Your athlete just got cut from the team, and you want to panic. That’s okay. It’s completely normal. However, it’s not necessary. Just about every athlete gets cut from a team at some point. It even happened to Michael Jordon, arguably the greatest athlete of all time. Keep reading to get some tips on how to move forward.
The first thing you need to do is stay calm. Your son or daughter is either traumatized or, at the very least sad and upset. It would help if you allowed them to have whatever feeling they’re having. During this time, you should remain calm and help them with whatever they need to move on from this event.
Being a strong shoulder to cry on or simply giving them a hug can go a long way to help their psyche. Explaining to them that it happens to everybody and they’ll come out of this a better athlete if they choose.
The last thing you want to do is appear angry, even if it’s at the coach. You don’t want your son or daughter to think they let you down or feel like they did something wrong because they didn’t.
Learn From It
This goes for both you and your young athlete. You can use this as a teaching tool for the rest of their lives. Explain to them that everyone gets knocked down, and it’s how you handle it that matters.
They can choose to sit and sulk about it, but that doesn’t solve anything. However, if they use it as fuel to fire a deeper passion for their sport and a harder work ethic, they can become great at what they do.
You can also teach them that life will put obstacles in front of them at times and how they choose to respond to all the differences in the world.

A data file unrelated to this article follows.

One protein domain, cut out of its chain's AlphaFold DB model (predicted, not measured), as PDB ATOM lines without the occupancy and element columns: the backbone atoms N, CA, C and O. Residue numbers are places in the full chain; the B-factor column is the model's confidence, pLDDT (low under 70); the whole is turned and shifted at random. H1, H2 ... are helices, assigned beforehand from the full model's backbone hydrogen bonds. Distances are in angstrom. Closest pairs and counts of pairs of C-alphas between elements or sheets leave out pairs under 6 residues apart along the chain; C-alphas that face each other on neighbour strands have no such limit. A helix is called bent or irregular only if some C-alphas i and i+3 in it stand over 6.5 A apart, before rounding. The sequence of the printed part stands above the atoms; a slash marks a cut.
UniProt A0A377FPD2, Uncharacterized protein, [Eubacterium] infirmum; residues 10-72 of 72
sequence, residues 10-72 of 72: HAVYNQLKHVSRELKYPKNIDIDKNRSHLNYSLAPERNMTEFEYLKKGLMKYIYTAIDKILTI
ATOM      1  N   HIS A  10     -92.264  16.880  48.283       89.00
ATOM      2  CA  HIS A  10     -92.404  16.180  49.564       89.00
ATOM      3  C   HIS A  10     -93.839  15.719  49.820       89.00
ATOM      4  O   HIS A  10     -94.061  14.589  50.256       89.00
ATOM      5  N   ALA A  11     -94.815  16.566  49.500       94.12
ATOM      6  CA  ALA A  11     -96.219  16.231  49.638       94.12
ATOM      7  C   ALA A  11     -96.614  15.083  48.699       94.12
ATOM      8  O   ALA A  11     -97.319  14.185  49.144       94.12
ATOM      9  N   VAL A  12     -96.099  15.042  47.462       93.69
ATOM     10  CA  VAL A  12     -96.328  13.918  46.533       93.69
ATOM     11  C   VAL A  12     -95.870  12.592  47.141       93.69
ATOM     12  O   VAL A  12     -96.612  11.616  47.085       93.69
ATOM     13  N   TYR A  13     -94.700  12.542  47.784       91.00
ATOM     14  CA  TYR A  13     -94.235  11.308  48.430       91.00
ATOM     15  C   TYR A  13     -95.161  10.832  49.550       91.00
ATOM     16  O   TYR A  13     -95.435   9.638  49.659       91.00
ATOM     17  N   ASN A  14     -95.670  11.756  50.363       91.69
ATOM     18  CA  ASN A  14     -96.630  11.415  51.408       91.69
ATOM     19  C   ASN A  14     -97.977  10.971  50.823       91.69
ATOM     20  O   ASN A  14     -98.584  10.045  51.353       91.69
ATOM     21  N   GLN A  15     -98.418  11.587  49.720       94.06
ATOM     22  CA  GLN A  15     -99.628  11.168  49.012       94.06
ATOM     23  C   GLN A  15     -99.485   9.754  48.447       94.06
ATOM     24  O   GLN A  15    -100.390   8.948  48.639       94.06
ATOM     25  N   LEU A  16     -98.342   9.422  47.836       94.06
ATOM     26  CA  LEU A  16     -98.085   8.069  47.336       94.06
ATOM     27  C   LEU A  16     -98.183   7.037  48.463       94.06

It’s time to make a plan to move forward. Sit down with your son or daughter and draw up a plan of action steps. A plan can be as simple as a workout or training routine.
Also, consider getting them a private coach or trainer to assist them. If possible, find someone you both can talk to as a consultant. Getting cut from a team is a lonely experience, and putting a support team around your athlete will work wonders.
It will also make them a better players and help them find another team to play with. Possibly even a better team than the one they got cut from.
Don’t Push Too Hard.
Moving forward, you might have an instinct to push your child too hard. You’ll want to support them but not go overboard. Many parents get overzealous after their child gets cut because they don’t want to see their child go through that again. However, being supportive without being overbearing is the best way forward.
The Future is Bright
Hopefully, your mindset has gone from negative to positive after reading this. You should feel armed with tools to help your athlete move forward and grow into a better player. You’ll also teach them a great lesson that will help them throughout their life.
Over their lifetime, our kids will hear a lot of no’s. Hopefully, they will remember this time as a blip on the radar. And when they finally hear a “yes,” he will realize how sweet it is to get that yes.